It is this need to express this identity that seems relevant to me. One of the most entertaining accounts of this process was reported by [Manuel] Castells. While working in Spain with local urban social movements, he noticed that a housing project built by the local BNV on the outskirts of Madrid had been built over an ancient Spanish village, which apparently had disappeared around the 18th century, giving way to an industrial area, among other things. A residents' movement grew to demand a number of urban improvements. What happened, all of a sudden, was that people started to develop their identity mechanisms. They obviously had nothing to do with each other; they had been chosen for this housing project through their social characteristics as defined by governmental data. In their effort build their identity as a movement, they decided that there should be some type of festive activity and that it should have something to do with the place. They accordingly went to the public library in Madrid to research the type of festivities that took place in the ancient village over which the project was built. And they recovered and recreated these festivities, of course with modern aspects, since explicit documentation of the ancient festivities no longer existed. That is, they invented a new folklore and to this day they continue to celebrate their festivals.

We see this happening in São Paulo. The younger generation doesn't realize that many of the festivals celebrated today were not celebrated ten years ago and even less so when you go back twenty years. The newspapers talk about the San Genaro festival, Our Lady of Achiropita festival, and so on. I'm not saying those festivals didn't exist; they existed in the past, ceased to exist a long time ago and are today part of a memory that is being rediscovered from a distant past. I think this is a process that we should watch very closely. It would be quite interesting to think a little more about this process, and to do so not by focusing on whether such festivities they are accurate from a historical point of view, but learning more about their current meaning.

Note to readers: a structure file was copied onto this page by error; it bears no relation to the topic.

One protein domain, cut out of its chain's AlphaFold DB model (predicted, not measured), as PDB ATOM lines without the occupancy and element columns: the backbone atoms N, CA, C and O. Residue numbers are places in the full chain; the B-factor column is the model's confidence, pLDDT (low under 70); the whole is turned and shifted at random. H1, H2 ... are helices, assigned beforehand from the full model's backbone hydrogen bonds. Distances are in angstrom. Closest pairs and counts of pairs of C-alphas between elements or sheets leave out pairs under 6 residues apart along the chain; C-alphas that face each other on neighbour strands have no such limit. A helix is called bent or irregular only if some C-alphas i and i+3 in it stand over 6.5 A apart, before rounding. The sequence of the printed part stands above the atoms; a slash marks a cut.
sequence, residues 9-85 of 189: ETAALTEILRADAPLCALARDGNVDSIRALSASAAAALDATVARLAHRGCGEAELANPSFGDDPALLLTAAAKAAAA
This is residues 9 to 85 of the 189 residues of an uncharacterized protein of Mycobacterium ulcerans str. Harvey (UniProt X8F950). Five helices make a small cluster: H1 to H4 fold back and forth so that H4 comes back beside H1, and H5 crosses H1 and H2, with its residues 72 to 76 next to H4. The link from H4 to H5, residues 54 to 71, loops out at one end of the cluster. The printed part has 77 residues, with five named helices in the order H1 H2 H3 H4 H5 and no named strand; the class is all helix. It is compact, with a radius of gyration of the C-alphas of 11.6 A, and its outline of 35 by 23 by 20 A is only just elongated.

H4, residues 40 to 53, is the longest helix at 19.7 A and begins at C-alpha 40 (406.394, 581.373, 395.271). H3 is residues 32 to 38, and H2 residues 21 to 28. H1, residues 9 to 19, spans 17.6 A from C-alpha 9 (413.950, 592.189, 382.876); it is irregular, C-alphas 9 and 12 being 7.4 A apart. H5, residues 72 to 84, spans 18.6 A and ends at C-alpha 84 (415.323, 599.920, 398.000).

That, of course, does not mean that we should not take into consideration where the movement's members come from and how they organize. But that is not fundamental in defining them. The key is that these processes are a form of identity creation and that, with these fairs, festivals and even with the preservation of certain folk dances and so forth; they are creating a political identity, which is based on a common experience and which increases the likelihood of collective action. In addition to the experience of being poor, having inadequate transportation and education services, they can also refer to other levels of experience, such as leisure, documenting history, or the preservation of some elements of the space where the community is settled. It is clear that this provides much greater material evidence of this sense of community, and I believe that this is a basic idea for the development of all these forms of organization.

What I'm trying to say with all this is that, when I mention the word community as a basic element in the definition of these social movements, I am not using the scientific concept of community (which certainly does not apply), but the idea that the people who participate in the movements want to express. In other words, I mean the idea that they all share a common experience that is the basis for collective action, which is political in nature. This political action is not in lieu of other forms of political action which take place in society; I believe that it is an important complement. Therefore, everything that we can identify as elements that consolidate and materialize the idea of community, and of something shared by all, is essential for maintaining the necessary conditions for organization and political efficacy.

 

Bibliography

CALDEIRA, Tereza. 2011. Ruth Cardoso. Obra reunida. São Paulo: Mameluco Edições.         [ Links ]

 

 

Translated by Bureau Translations and revised by Peter Fry
1 This lecture was performed during a seminar held by the experts of CONDEPHAAT - Council for the Preservation of Historic, Artistic, Archaeological and Touristic Heritage of the State of São Paulo, on June 28, 1983. Document available at CONDEPHAAT's Documentation Center, transcribed from audio recording by Mada Penteado in 1983, edited for this publication by Claudia Cavalcanti and revised by Antonio A. Arantes.
2 R. Cardoso's essays on the formation of political communities and popular movements were re-published in Caldeira, 2011.